Section 202 – A HUD program created in 1959 that provided direct government loans or grants to non-profits to develop housing for the elderly. Currently, the program provides capital grants and project rental assistance contracts. Section 221(d)(3) BMIR – A HUD program under which the federal government provided direct loans at a below-market interest rate (3 percent) and mortgage insurance to private developers of low and moderate income housing. Active 1963 – 1970. Section 236 – A program under which HUD provided interest subsidies (known as Interest Reduction Payments or IRP subsidies) and mortgage insurance to private developers of low and moderate income housing. The interest subsidy effectively reduced the interest rate on the loan to 1 percent. Active 1968 – 1975. Section 514 Loans and Section 516 Grants – RHS programs authorized by Sections 514 and 516 of the Housing Act of 1949. May be used to buy, build, improve or repair housing for farm laborers. Section 515 Rural Rental Housing Program – Authorized by Section 515 of the Housing Act of 1949. Provides funds for loans made by RHS to nonprofit, for profit, cooperatives and public entities for the construction of rental or cooperative housing in rural areas for families, elderly persons, persons with disabilities or for congregate living facilities Section 533 Housing Preservation Grant Program (HPG) – Authorized by Section 533 of the Housing Act of 1949. Grant funds are available from RHS to promote preservation of Section 515 properties. Section 538 Rental Housing Loan Guarantees – Authorized by Section 538 of the Housing Act of 1949. Enables RHS to guarantee loans made by private lenders for the development of affordable rural rental housing. This program serves a higher income population than that served by the Section 515 program. Section 8 – A federal housing assistance program in which participant A federal housing assistance program in which participants pay a portion of their adjusted gross income (i.e. income after standard deductions) for rent and the remainder of the rent is paid by HUD. Section 8 is either project based or tenant based. To pay a portion of their adjusted gross income (i.e. income after standard deductions) for rent and the remainder of the rent is paid by HUD. Section 8 is either project based or tenant based. Section 8 Housing – Many Section 8 contracts have expired or will expire soon, and the property owners must now decide whether to renew their contract or leave the program (“opt out”). Most of these contracts are now renewed on a one-year basis. Projects with high risk of opting out typically have rents set by the Section 8 contract below the prevailing market rents for comparable units. Owners thus have an incentive to leave the program and convert their property to private market rentals. Reference: Section 8 Project-Based Contracts – Administered by HUD’s Office of Multifamily Housing, Section 8 Project-Based Assistance takes the form of a contract between HUD and building owners, who agree to provide housing to eligible tenants in exchange for long-term tenant rental subsidies. Project-Based Assistance limits tenant contributions to 30 percent of the household’s adjusted income. Assistance may be provided to some or all of the units in a project occupied by eligible tenants and is attached to the unit and stays with the housing after the tenant leaves. Section 8 Project-Based Vouchers – Administered by HUD’s Office of Public and Indian Housing and local housing authorities, the Section 8 Project-Based Voucher program allows local housing authorities to contract with property owners to ensure that Section 8 voucher holders to will occupy up to 25 percent of a building’s units. When assisted tenants move and take their vouchers with them, new voucher holders replace them. Section 8 Vouchers – This federal program is administered by the local housing authority. Eligible tenants receive vouchers they can use to help them pay for apartments in the private market.Reference: Section 8 Vouchers – Administered by HUD’s Office of Public and Indian Housing and local housing authorities, portable vouchers are allocated to individual households and provide a rental subsidy, limiting the tenant contribution to 30 – 40 percent of the household’s adjusted income Section 811 – A HUD program created by Congress that provided direct government loans or grants to non-profits to develop housing for the people with disabilities. Currently, the program provides capital grants and project rental assistance contracts. SRO – A Project of single room occupancy providing Supportive Services in dwelling units that may or may not contain bathrooms or kitchen facilities and are appropriate for use as Supportive Housing State Additional Affordability Gap Financing – The loan of CDBG Funds of up to $15,000 per Low-Income Unit that (i) will cover Development Costs that cannot be funded with Equity or other funding sources, (ii) will be made available in the form of a nonrecourse loan secured by a junior lien on the project and (iii) will be come due on the earlier of (a) maturity at thirty (30) years, (b) sale of the property, (c) refinancing of the property or (d) acceleration as the result of material noncompliance with the terms of the loan. State and Local Tax Policies – Barriers and solutions which impact housing affordability, and include laws related to property taxes, tax assessments, transfer taxes, and sales taxes on building materials. It also refers to tax abatements or concessions and homestead exemptions. Reference: State Flexible Subsidy – The loan of CDBG Funds in connection with Mixed Finance Projects in one or more of the following forms: (i) a recoverable loan to fund an operating deficit reserve to cover cash flow deficits, (ii) a loan to cover Development Costs payable from a share of cash flow and residual value or (iii) a loan to cover development costs at the Applicable Federal Rate, with compound interest payable from a share of cash flow and residual value. State Project Based Rental Assistance – A fifteen (15) year subsidy contracted through OCD to pay the difference between the Payment Standard selected by the Taxpayer and the maximum tenant paid rent based upon income restrictions associated with the unit receiving the subsidy. The sponsor’s commitment to set aside units for State Project Based Rental Assistance will be documented in, and enforced through, the Tax Credit Regulatory Agreement. State Supportive Housing Gap Financing – The loan of CDBG Funds of up to $15,000 per Low-Income Unit set aside for a member of an Eligible Target Population for Permanent Supportive Housing that (i) will cover Development Costs that cannot be funded with Equity or other funding sources, (ii) will be made available in the form of a non-recourse loan secured by a junior lien on the project and (iii) will be come due on the earlier of (a) maturity at thirty (30) years, (b) sale of the property, (c) refinancing of the property or (d) acceleration as the result of material noncompliance with the terms of the loan. The Taxpayer may elect an interest of either (i) 1% simple interest payable from a share of cash flow and residual value or (ii) at the Applicable Federal Rate, with compound interest payable from a share of cash flow and residual value. State Supportive Services Grant – A grant from OCD to fund supportive services to support successful tenancies of members of Eligible Target Population for Permanent Supportive Housing (PSH) living in PSH units. After awards are made pursuant to this QAP, OCD will accept applications for additional State Supportive Service Grants, from DHH/DSS approved agencies, to support successful tenancies of members of Eligible Target Population for Permanent Supportive Housing units. interventions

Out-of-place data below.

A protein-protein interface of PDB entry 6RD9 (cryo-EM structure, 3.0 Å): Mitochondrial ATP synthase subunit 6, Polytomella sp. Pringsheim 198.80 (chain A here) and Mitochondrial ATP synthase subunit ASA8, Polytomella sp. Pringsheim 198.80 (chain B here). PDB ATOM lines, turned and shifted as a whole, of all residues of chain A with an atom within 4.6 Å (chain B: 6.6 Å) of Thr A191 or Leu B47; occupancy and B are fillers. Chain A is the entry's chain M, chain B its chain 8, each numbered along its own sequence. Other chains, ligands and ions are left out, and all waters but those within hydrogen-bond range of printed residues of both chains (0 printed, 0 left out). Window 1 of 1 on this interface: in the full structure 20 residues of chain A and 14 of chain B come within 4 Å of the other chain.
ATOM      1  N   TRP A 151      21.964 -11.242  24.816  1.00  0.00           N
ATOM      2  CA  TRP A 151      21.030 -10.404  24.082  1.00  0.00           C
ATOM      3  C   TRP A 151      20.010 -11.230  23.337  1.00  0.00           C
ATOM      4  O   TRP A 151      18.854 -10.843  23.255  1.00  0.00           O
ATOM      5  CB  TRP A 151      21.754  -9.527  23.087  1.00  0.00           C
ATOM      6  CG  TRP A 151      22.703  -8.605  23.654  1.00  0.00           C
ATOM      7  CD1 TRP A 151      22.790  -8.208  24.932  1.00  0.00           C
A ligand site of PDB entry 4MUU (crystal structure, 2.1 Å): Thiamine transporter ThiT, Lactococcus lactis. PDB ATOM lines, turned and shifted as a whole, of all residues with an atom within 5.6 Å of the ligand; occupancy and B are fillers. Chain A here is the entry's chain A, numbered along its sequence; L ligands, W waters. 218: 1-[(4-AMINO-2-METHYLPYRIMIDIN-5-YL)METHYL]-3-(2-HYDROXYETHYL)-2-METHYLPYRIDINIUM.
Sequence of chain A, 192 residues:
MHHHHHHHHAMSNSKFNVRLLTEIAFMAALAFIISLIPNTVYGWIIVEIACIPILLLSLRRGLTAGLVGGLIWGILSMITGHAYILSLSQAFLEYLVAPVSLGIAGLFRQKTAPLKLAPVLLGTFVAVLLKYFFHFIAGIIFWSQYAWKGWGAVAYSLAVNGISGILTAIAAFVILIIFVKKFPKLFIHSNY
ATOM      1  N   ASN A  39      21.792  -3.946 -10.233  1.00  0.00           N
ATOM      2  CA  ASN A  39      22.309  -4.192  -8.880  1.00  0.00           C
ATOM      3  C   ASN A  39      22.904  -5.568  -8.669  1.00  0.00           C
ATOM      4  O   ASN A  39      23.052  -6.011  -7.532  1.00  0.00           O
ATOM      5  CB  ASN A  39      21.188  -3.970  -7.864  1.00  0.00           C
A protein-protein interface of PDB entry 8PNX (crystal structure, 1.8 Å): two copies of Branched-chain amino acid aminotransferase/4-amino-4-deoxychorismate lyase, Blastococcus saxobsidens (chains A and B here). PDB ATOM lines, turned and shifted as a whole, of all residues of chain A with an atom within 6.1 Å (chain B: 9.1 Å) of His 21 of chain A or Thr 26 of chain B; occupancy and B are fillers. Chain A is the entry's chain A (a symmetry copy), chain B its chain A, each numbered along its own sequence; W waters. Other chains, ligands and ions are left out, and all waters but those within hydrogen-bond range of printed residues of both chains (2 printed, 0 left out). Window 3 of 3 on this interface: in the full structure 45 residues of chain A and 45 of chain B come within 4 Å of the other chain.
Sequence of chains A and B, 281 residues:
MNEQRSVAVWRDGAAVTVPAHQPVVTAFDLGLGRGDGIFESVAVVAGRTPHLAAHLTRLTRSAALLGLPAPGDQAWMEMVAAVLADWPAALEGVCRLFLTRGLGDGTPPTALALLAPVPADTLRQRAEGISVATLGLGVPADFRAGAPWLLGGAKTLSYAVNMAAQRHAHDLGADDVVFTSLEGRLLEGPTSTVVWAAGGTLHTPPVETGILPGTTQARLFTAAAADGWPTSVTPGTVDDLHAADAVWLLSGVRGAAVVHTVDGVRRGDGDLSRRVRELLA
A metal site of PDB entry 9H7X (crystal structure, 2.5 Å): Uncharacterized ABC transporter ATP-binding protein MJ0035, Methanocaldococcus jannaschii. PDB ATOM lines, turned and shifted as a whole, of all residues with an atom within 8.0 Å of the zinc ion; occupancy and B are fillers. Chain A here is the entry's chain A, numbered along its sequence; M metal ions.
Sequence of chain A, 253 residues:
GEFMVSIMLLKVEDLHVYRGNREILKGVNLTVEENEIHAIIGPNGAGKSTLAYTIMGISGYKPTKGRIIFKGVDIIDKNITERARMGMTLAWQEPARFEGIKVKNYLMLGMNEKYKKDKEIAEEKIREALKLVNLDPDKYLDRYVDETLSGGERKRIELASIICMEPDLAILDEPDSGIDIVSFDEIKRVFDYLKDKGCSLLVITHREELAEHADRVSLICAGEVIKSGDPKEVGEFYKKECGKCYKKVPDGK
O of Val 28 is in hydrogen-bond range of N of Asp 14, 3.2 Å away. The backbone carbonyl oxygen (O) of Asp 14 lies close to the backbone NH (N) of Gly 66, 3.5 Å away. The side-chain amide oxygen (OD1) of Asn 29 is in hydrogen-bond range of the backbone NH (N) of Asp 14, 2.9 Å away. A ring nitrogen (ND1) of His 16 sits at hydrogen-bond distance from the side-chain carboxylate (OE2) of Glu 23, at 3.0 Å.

• Facilitating arrangements for child care